The bathrooms might be dirtier, and trash may pile up more, but none of California's state parks will be completely closed.
That was the word from Gov. Arnold Schwarzenegger on Friday after he directed his finance officials to help trim the Parks Department budget without closing as many as 100 parks, which had been the plan to help balance the state's troubled budget.
Instead, more parks will have seasonal closures, and more will be closed on weekdays. Which parks are affected by these changes remains unclear, but should be announced soon, said parks spokesman Roy Stearns.
These changes will save $2.1 million this fiscal year.
In addition, ongoing park maintenance will be reduced for the remainder of this fiscal year, and all major equipment purchases will stop. These steps will save $12.1 million.
In total, the new reductions equal the $14.2 million that the governor and Legislature cut from the Parks Department in the 2009-10 fiscal year.
"This is fantastic news for all Californians," the governor said in a statement.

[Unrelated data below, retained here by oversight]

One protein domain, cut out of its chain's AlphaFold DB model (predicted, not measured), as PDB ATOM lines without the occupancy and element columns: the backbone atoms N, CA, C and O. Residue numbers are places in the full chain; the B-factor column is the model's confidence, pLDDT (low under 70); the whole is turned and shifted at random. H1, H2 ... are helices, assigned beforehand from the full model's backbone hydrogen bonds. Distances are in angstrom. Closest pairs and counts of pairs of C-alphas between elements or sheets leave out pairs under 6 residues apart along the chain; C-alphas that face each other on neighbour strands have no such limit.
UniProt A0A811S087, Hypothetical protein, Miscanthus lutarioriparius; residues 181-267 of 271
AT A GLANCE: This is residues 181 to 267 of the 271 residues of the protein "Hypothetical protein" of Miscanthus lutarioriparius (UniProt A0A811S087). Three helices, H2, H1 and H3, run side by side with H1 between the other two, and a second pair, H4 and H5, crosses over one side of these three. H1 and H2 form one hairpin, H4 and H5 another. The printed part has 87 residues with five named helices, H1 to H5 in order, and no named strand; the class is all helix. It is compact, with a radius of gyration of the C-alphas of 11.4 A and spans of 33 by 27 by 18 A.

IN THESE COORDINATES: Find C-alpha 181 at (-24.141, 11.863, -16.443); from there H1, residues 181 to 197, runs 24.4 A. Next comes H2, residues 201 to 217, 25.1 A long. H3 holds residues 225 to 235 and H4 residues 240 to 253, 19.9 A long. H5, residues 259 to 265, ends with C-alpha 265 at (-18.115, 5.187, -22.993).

Why these cuts weren't made originally, and why park closures were ever considered at all, were questions of politics that all sides struggled to answer Friday.
"I think he finally got to the point where he said, 'When push comes to shove, let's find solutions,' and he did," Stearns said of the governor's latest fix. "Everybody in our parks department and in the administration hated the idea of closures. I think we had to be dragged kicking and screaming to the point where we could find solutions."
Stearns said a key shift in strategy is that the administration no longer is insisting on an additional $22 million cut to the parks budget next fiscal year and all future years. These additional cuts were a leading reason 100 parks were targeted for closure.
"We came that close," Stearns said, holding his thumb and index finger an inch apart. "Oh yeah, we had a list."
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